Theravada—literally, the Teachings of the Elders—is an ancient Buddhist tradition that has nurtured practices and teachings of wisdom, love and liberation for over two thousand years. Liberation, the pivotal point around which the tradition revolves, is a deep seeing
into and participation in the reality of “things as they are”: our ordinary world seen and experienced without the filters of greed, hatred, and delusion.
With the ever present, timeless immediacy of “things as they are” as its central reference point, the Theravada school is a fluid and varied tradition evolving in response to the particular personal, historical, and cultural circumstances of its adherents. Today there are over one hundred million Theravada Buddhists in Sri Lanka and Southeast Asia. The three most influential Theravada countries are Burma, Thailand, and Sri Lanka, and it is from these countries that the tradition has come to the West.
The most popular Theravada practice in North America today is Mindfulness. It was introduced by young Americans who had studied in Southeast Asia and is one of the few Buddhist p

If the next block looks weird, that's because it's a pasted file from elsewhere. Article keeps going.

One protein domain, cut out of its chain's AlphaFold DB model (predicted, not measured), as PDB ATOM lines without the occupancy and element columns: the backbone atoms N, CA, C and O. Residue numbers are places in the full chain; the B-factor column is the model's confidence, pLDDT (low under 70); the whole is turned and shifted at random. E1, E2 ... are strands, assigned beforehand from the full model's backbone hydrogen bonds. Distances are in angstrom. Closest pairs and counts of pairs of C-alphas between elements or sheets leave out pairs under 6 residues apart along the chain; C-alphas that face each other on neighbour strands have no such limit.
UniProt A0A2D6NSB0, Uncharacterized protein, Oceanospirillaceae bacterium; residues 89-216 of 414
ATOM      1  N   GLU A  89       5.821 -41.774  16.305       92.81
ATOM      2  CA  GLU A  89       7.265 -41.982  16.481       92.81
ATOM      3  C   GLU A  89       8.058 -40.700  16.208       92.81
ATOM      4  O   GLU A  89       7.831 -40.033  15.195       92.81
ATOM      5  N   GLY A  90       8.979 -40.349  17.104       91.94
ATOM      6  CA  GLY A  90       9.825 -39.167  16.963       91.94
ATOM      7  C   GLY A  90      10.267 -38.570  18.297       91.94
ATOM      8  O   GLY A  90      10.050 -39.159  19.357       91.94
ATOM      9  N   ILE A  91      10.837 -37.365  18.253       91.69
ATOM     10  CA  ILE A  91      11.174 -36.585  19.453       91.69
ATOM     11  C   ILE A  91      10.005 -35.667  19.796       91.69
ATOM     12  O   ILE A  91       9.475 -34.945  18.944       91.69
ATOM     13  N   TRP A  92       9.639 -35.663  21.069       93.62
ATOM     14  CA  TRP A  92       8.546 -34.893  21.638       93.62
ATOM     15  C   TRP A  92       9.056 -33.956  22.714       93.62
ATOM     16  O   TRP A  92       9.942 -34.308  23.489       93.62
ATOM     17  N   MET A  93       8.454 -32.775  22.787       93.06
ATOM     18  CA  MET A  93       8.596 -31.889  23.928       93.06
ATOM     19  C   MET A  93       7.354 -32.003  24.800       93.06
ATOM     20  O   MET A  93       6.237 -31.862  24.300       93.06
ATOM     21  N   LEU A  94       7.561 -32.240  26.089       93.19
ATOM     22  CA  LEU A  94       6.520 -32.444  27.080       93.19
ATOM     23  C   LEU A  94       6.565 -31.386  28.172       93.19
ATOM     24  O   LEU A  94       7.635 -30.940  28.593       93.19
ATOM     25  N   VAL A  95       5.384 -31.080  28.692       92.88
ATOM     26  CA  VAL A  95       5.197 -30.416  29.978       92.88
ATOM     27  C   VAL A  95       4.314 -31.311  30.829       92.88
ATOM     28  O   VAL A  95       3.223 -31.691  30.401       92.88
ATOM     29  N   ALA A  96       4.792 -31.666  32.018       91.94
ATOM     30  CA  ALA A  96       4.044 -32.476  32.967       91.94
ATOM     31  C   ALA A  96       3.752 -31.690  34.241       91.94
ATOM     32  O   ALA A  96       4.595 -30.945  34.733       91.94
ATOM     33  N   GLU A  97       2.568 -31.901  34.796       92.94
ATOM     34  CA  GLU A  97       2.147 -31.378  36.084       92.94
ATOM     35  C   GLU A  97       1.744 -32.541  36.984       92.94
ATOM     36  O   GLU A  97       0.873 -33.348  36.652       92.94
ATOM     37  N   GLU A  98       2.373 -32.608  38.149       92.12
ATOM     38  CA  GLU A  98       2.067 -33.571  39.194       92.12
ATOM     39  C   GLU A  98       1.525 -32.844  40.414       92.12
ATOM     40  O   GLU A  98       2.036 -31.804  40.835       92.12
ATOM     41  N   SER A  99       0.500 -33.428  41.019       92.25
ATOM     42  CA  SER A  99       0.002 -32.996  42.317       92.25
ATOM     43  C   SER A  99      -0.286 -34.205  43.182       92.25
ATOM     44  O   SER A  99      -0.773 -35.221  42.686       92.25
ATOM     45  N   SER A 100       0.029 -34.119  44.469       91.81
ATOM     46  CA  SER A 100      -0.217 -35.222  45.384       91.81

Theravada Buddhism teaches that friendship is an invaluable support for the spiritual life, and spiritual friendships among practitioners, and between students and teachers, are
Through the centuries, Theravada Buddhism has had much to say about politics. Many Southeast Asian kings have tried to live up to the ten virtues and duties for political leaders e
In a number of suttas popular in Southeast Asia, the Buddha speaks about how to live well in the world. The Siga- laka Sutta addresses the responsibilities of our social and fami
Theravada Buddhism distinguishes between the Path of Liberation and the Path of Worldly Well-Being. This corresponds loosely to the Western distinction between spiritual and se
A key element at every stage of the journey is faith. In Theravada Buddhism, faith does not mean blind belief. Rather, it describes trust or confidence in oneself, in the teachings